Data Science Workshop 1 (Part 1): Numpy, Pandas, scikit-learn
Hi I am Dr. Shahriar Hossain. I am running a data science workshop series for a small group of experienced professionals who have at least a computer science degree. Some of them have business and administration backgrounds. All of the participants have more than a decade of experience in the software and information technology industry. Most importantly, all of them are interested in knowing more about basic data science techniques.
Since the participants are already proficient in multiple programming languages, my objective for this workshop is to demonstrate the capabilities of the data science packages already available with python programming. When required, I give a brief description of an algorithm and the theory behind it, and then I quickly move forward to the coding part because this audience is tech-savvy and does not need the gory details of many of the items.
To maintain the participants’ privacy, I have removed all my discussions with them. I created a voiceover for these videos.
Here is the video for Workshop 1 Part 1.
Let us see what we discussed in the workshop.
Some Widely Used Data Science Python Packages
Python has ample packages to help data scientists, analysts, and practitioners dig into large datasets. We are starting with Numpy, Pandas, and scikit-learn in this workshop series.
Numpy and Pandas provide the basic functionality of data preprocessing. One can say that these two packages — Numpy, and Pandas — help in processing and exploring data programmatically. Instead of using Excel-like spreadsheet software, one can use Pandas to explore and clean data before applying any machine learning algorithm.
The package scikit-learn provides a rich suite of machine learning algorithms.
Tensorflow is another widely used machine learning library developed by the Google brain team.
Pytorch is another such package for machine learning. Facebook developed it.
If anyone starts to work on neural-network-based projects, I would recommend Tensorflow because it is widely used, and a lot of documentation and community forums are already available to seek help.
I would also note that PyTorch is also growing quite fast. It will likely be more popular in the coming years.
I summarized all these packages, including more, in another article.
For the workshop, I went over Numpy, Pandas, and scikit-learn, with coding examples.
NumPy provides a flexible data structure with basic mathematical operations. An arbitrary number of dimensional arrays can be handled using NumPy. NumPy is a popular library for keeping data in multidimensional arrays.
The Pandas library is built on top of Numpy to help explore and preprocess data.
We need to bring our data to tabular form.
I should mention here that most of the prepackaged data science algorithms available with the libraries will require data in tabular form. In a separate article and video, I explained more about tabular data.
We have to bring our data to tabular form before we can apply these tools. If we have text documents, we have to make sure that we convert the documents to tabular form. One example of converting text data to tabular form is that each row of the table represents one document. Each column shows how many times a word was found in that document.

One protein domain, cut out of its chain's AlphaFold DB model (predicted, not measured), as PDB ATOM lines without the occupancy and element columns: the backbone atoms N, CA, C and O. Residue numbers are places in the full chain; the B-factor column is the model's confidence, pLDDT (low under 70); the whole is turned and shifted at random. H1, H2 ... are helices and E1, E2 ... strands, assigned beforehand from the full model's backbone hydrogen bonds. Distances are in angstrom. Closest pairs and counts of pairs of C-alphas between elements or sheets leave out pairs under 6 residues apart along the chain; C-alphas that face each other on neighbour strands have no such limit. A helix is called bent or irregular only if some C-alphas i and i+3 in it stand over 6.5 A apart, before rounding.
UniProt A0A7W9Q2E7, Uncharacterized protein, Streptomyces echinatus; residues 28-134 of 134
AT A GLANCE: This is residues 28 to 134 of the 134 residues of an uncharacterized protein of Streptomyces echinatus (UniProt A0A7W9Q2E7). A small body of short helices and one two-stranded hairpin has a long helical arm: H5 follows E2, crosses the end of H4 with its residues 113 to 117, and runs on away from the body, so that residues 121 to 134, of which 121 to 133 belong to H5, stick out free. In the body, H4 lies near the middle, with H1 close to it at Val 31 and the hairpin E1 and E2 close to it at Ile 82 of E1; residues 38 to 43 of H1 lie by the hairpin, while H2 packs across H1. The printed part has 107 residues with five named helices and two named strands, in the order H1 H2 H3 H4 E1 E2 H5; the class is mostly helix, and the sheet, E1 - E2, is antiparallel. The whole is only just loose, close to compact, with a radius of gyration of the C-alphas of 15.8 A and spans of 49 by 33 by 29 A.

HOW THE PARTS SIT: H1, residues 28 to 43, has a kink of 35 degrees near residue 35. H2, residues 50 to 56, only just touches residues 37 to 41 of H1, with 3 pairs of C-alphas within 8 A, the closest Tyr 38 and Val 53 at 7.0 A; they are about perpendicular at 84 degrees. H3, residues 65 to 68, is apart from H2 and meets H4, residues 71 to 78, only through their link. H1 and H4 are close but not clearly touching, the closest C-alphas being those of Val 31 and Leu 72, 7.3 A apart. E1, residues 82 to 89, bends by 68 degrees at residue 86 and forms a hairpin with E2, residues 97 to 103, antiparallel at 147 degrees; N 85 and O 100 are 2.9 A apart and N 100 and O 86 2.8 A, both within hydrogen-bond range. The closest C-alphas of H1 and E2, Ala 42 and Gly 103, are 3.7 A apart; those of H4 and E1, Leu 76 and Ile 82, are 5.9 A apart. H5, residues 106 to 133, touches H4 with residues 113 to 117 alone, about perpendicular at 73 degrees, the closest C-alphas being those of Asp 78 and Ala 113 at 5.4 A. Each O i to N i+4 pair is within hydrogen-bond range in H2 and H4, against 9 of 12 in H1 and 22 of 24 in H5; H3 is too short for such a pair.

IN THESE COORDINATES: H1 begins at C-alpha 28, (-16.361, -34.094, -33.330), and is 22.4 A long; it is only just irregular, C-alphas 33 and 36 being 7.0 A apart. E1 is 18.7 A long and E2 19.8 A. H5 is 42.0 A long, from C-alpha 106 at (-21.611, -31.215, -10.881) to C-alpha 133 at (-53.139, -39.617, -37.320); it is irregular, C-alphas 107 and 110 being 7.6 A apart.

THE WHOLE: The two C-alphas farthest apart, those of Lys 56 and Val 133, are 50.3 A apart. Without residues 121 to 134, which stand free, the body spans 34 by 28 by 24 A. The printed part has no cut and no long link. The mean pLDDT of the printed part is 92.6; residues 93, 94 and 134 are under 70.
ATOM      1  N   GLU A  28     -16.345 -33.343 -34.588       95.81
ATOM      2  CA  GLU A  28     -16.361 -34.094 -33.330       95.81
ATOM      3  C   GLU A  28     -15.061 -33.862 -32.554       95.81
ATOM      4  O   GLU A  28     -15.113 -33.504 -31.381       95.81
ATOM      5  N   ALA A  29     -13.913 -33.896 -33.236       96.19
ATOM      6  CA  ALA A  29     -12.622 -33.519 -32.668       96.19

In reality, converting text documents to a tabular form is much more complex, but I am just giving a simple example here to clarify the concept. The summary is, we need tabular data to make sure that we can use many of the algorithms already available with the packages. NumPy helps us in keeping the tabular data in the main memory and apply mathematical operations.
Starting with Google Colab
To demonstrate examples of NumPy, I used Google colab. The website colab.research.google.com provides a Python editor. For this workshop, I used Google collab. The use of Google colab is convenient because the audience can easily practice what we are discussing without worrying about having Python to be installed on the local computer.
As a regular Python list, I am creating a variable named list1, which contains 5, 2, 10, and 3. Since Python is an interpreter, I can run code line by line. From a line in Google colab, I press Shft+Enter, or Shift+Return on MacBook to execute that line.
list1 = [5, 2, 10, 3] print(list1)
To see the content, I can simply type list1, and then press Shift+Enter to see what the content of the variable list1 is. If you are using Jupyter Notebook, another popular editor, you will have a similar style. If someone is using a regular Python editor like Spyder, then actually, you will have to use the print function to print the content of a variable, like list1. Notice that the entire array content is printed.
Anyway, this variable list1 is a list variable. Now, I want to create a NumPy variable. Let us import the package NumPy as np. Therefore, I can use this variable np to call NumPy functions.
import numpy as np arr1=np.array(list1)
I can create a NumPy array that will copy all the elements from list1. I use np.array and in parenthesis, I can provide the Python list I already have. I will save this newly created NumPy array in a variable named arr1.